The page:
Fiona Alderman Blog: Cafe´Talk
With the “rentree” this month, the return back to school and the summer holidays finally over, our thoughts turn to the end of the year. I like this time though, the Autumnal colours and the light which is less sharp and softer. I was reflecting on many things whilst sitting at the Cafe´one day, and listening in to conversations around me. Mostly talk about the weather or about food !
French men talking about looking for mushrooms in the forest , and how to cook the famous omelette aux cepes/ wild mushrooms. Oh, and, of course, fast and furious talk about World Cup Rugby matches.
A lady came up to me, that I knew, and asked if I would give her some English lessons. She is going to the UK next March and wants to be able to converse better with her friends there. I said yes gladly, as I enjoy this activity very much. We arranged to meet the following week and I prepared a short lesson.
Someone I know at the Post Office was also asking if I knew about Sean Connery. Collecting stamps and she knows I am Scottish, from the envelopes that I send, she continues the subject of Sean every time I go in. She is totally transfixed by Sean and his beauty, that she asks me if there are any more like him? Being single she says to keep a look out for her with my friends from Scotland.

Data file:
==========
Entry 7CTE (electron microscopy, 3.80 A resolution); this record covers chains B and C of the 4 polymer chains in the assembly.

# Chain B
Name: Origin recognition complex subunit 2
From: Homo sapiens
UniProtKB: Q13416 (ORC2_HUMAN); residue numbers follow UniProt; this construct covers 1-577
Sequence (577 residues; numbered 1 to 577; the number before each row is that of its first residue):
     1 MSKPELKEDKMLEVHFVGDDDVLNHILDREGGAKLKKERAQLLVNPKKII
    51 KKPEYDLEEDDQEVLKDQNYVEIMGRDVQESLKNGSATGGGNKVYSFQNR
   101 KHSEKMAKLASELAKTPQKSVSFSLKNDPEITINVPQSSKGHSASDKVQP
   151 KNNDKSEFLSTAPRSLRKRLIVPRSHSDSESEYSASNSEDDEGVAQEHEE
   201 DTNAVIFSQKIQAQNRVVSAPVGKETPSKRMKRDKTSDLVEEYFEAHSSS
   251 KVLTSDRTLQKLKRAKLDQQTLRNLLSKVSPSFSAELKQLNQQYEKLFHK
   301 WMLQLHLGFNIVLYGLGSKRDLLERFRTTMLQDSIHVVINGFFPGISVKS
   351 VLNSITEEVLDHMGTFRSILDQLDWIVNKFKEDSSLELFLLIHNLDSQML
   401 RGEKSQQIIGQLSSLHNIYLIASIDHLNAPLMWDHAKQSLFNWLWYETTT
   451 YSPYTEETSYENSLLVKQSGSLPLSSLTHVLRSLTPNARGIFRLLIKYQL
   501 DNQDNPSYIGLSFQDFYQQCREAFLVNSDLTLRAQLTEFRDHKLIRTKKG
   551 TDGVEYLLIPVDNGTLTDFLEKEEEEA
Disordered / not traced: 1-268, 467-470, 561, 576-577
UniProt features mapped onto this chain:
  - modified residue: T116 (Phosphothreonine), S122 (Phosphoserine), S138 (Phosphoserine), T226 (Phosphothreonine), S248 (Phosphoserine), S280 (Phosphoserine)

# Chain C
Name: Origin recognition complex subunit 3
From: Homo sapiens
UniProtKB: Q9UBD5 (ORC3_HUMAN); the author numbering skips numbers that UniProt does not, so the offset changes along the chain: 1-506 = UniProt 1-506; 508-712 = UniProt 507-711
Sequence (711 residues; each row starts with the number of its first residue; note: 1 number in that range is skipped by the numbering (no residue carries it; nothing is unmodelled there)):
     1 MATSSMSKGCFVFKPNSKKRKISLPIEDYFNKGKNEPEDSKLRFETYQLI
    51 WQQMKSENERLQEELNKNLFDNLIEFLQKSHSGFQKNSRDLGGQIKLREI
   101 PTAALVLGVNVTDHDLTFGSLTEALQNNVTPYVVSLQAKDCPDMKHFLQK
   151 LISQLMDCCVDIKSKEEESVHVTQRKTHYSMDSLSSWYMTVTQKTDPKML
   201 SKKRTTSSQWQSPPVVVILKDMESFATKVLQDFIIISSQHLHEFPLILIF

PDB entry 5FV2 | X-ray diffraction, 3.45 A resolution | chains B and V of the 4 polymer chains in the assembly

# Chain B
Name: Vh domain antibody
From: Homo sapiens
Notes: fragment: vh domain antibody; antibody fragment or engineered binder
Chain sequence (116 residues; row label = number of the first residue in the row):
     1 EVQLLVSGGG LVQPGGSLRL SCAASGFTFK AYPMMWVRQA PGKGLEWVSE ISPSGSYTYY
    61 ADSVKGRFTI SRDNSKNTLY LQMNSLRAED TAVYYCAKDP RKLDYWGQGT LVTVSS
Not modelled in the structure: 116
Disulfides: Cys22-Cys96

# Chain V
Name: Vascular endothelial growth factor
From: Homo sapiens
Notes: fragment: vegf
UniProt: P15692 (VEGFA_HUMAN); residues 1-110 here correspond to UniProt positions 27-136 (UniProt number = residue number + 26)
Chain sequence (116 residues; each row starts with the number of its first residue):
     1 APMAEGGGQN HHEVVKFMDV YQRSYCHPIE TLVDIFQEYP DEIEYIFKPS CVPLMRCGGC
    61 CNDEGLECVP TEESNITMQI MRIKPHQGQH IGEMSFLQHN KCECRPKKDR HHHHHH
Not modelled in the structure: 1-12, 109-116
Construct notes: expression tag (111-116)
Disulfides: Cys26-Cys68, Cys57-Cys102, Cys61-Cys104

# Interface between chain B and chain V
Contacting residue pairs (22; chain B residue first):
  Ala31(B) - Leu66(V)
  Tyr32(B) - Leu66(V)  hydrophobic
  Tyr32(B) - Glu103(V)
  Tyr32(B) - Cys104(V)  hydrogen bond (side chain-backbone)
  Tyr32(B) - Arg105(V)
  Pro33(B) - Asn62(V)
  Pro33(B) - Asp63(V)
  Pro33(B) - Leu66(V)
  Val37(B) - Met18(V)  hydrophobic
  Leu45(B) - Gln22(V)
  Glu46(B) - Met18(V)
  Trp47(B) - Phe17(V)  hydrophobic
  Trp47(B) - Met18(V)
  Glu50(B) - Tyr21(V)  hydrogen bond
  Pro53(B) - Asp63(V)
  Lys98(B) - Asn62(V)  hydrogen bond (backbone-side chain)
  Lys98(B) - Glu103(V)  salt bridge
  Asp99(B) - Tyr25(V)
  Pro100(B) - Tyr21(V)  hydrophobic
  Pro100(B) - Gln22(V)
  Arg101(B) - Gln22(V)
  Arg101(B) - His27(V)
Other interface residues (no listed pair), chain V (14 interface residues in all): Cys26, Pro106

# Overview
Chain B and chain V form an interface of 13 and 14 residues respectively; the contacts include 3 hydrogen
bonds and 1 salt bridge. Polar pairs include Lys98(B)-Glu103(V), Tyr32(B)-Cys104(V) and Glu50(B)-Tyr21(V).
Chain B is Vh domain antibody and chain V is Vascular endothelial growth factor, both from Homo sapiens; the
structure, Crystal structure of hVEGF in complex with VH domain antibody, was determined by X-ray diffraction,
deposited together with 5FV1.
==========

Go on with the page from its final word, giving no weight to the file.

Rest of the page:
The French School System
Back to the “rentree ” and the French school system which I find quite puzzling.Divided into 3 zones, A,B and C . Depending on where you live, they take their school holidays at different times. Schooling starts from the age of 3, ecole maternelle, for a further 3 years until they go to ecole primaire. Next comes college in the teenage years and lycee for a further several years. I think ! Studying finally for the Bacalaureat, which is the final and most important stage. That and the famous “philo” ie philosophy. This is also compulsory to take whilst at lycee, and was first started in 1808. All very different to the British system. I do find that English is not very well taught in schools, and I have had both children and adults over the years coming to me for extra help. I am hoping to begin a new chapter of life in rural France, teaching English and also French lessons for English people. By the way, do the French do a gap. year? Never heard of it.
Listening to the radio recently, I learnt that the house in Paris that Serge Gainsbourg lived in with Jane Birkin and their two children, has now opened up as a museum. Situated on the Left Bank, 5 bis, rue de Verneuil is a famous address that has been in the family since Gainsbourg’s death. His daughter Charlotte has been planning its reopening for many years and now, not so long after her mother’s death, she has finally managed an enormous work to pay homage to her parents.